“A Doubter’s Almanac is a long, complex novel about math, which sounds like the square root of tedium, but suspend your flight instinct for a moment. Ethan Canin writes with such luxuriant beauty and tender sympathy that even victims of Algebra II will follow his calculations of the heart with rapt comprehension.
Throughout the over 500 pages of this elegant and devastating novel, Canin writes with authority about the likes of number theory, submanifolds and differential equations. But what he writes about with even more authority is the pressure to work, to produce, to achieve and the constant thrumming anxiety felt by his central character in particular that whatever special gifts one may have been graced with at birth could just as mysteriously disappear.
The story moves not in flash-forwards or flashbacks but in flash-arounds, time as a Möbius strip: a twisted shape with a single surface and a path without exit, which circles endlessly. This leads to narrative and thematic cycles ... This intellectually imposed structure overwhelms the emotional undercurrent of the novel.
A Doubter's Almanac is an emotionally explosive exploration of success and failure in a family roiled by genius ... it movingly confronts the challenges of outsized ability, overwhelming ambition and 'calamitous inheritance' with brio and feeling.
Canin’s main imaginative challenge is to make the maths, although unlikely to be comprehensible to most readers, a convincing part of the brain life of those in the cast who inherit the Andret curse. A book that features a college course called Calculus for Poets succeeds in communicating the poetry of calculus ... This is big, serious, completely involving fiction of a kind rarely written today. By modelling the topology of genius and fear, Canin has achieved a proof of his own high value to American fiction.
Because of the author's skill, Canin's women look almost like real ones, but closer examination reveals that they are just furniture: soft, accommodating, stable, and ancillary. Like a certain topologist who can map the world but not the heart, Canin renders half the world with precision and beauty — but, as for the other half, like Milo, he does not even know what he can't see.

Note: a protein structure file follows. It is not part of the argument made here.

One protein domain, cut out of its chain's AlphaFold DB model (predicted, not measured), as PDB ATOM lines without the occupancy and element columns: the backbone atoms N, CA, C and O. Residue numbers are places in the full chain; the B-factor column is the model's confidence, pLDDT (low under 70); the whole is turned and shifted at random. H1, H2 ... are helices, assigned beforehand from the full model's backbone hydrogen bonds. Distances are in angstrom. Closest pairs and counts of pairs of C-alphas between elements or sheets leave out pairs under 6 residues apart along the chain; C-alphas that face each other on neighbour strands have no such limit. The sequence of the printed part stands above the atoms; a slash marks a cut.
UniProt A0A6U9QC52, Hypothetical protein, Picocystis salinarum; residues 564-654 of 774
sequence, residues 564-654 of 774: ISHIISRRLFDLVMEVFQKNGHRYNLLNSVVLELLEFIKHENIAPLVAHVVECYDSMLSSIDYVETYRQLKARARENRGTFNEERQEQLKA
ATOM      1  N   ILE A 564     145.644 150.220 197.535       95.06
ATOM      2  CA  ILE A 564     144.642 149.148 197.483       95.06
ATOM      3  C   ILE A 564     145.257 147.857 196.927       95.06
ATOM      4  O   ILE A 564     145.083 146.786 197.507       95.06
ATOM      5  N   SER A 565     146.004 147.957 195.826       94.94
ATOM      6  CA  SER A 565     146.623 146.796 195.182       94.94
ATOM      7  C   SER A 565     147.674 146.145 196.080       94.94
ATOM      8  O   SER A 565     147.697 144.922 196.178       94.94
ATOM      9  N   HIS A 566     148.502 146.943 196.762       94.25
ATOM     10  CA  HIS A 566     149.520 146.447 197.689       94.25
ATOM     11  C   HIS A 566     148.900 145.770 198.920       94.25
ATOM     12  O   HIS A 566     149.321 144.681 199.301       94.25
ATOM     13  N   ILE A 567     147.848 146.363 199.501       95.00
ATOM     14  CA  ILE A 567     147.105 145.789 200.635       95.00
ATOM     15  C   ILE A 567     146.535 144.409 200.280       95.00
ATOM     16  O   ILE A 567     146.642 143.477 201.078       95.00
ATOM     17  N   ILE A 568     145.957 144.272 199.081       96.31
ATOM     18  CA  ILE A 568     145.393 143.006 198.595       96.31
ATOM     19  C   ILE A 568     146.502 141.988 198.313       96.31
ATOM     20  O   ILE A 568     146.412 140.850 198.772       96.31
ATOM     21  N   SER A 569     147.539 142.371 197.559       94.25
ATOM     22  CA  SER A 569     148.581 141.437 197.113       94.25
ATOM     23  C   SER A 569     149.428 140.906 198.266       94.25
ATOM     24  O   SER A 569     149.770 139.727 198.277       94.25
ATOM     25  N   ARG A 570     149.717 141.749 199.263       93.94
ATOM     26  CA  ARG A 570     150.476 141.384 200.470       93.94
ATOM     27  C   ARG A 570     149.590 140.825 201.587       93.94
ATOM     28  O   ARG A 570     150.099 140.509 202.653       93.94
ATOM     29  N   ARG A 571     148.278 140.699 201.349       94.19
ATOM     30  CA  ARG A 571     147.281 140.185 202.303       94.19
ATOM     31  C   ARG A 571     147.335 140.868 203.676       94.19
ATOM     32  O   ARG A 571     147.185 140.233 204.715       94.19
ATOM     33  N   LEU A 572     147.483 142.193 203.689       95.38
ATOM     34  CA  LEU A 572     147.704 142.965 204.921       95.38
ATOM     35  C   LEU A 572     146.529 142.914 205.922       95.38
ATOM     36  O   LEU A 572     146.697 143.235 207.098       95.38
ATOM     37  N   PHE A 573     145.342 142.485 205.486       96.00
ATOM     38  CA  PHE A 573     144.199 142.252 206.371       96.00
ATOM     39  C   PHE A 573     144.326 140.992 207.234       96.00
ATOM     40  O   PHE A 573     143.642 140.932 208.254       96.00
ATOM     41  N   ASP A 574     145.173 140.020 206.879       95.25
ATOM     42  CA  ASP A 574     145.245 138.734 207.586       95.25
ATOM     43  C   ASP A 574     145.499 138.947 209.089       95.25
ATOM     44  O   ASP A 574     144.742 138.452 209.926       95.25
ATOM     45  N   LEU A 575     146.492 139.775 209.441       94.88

In his mind, Hans tells us, 'all the other academic disciplines — including the physical sciences … were irrevocably tainted by their debt to substance.' And this is where the genius of Ethan Canin’s storytelling lies — negotiating that space between pure thought and substance where all of us have to find a way to live.
A Doubter’s Almanac flags a little down the stretch, as so many novels of this length do. Milo’s swirl to the bottom of the drain is a long way down. But Canin never loses sight of redemption’s possibility, and the fact that it lies within reach of everyone. It’s this idea that keeps you turning pages, and that helps push A Doubter’s Almanac far beyond the realm of formula.
Throughout A Doubter’s Almanac, Canin examines the drawbacks of brilliance — for both the brilliant and those who come within their orbit. For Milo, one character notes, there is no “pleasure in the company of friends. There is nothing. Nothing that might assuage the maw. He stands directly in its whirlwind. I’ve come to believe that this is the consequence of a brain like his.” Rather than challenging this romantic and melodramatic observation, Canin upholds it, for the most part, which eventually leaves little to explore with Milo, even for his own son. While this is frustrating enough, especially coming from a writer as good as Canin, what’s still more frustrating is how this novel, which is at least a hundred pages longer than it needs to be, squanders its promise. Like Milo himself, what begins with such potential ends rather feebly.
The book’s bifurcated structure does give him a double stage on which to enact great themes — how the genius gene transmits itself through shattered families; the sputtering afterlife of even the most titanic breakthroughs; the tragic disparity between being a genius and being raised by one. But from a purely a narrative point of view, why do slack when you can so dazzlingly pull off taut?
Hans’s unwillingness to write off his dad as a womanizing, alcoholic monster gives the novel a poignancy it needs to avoid being yet another clichéd portrait of a genius who handcrafted his own downfall. (Milo’s inexhaustable drinking ultimately takes a toll on his body in ways that can be painful for his family to witness – and even for a reader to read.)
In A Doubter’s Almanac, Ethan Canin gives us a truly convincing picture of what it’s like to experience the world as most of us, probably, don’t ... Though Canin wants us to care about Milo and his mathematically gifted children and grandchildren, what’s far more convincing is what’s familiar: 'We watched a pair of red ants pitilessly drag a thrashing inchworm across the sand. It was like the ending of a great novel.'
The remarkable achievement of A Doubter’s Almanac is the density of the fog Canin constructs around Milo without ever letting that fog envelop the reader. The clarity of the novelist’s vision delivers a story of majestic sweep, rendered in language that’s both mathematically precise and delightfully distinctive.
Canin is at the top of his form, fluent, immersive, confident. You might not know where he’s taking you, but the characters are so vivid, Hans’s voice rendered so precisely, that it’s impossible not to trust in the story. Even difficult abstractions, passages that unravel Milo’s most complicated mathematical ideas, take on narrative momentum.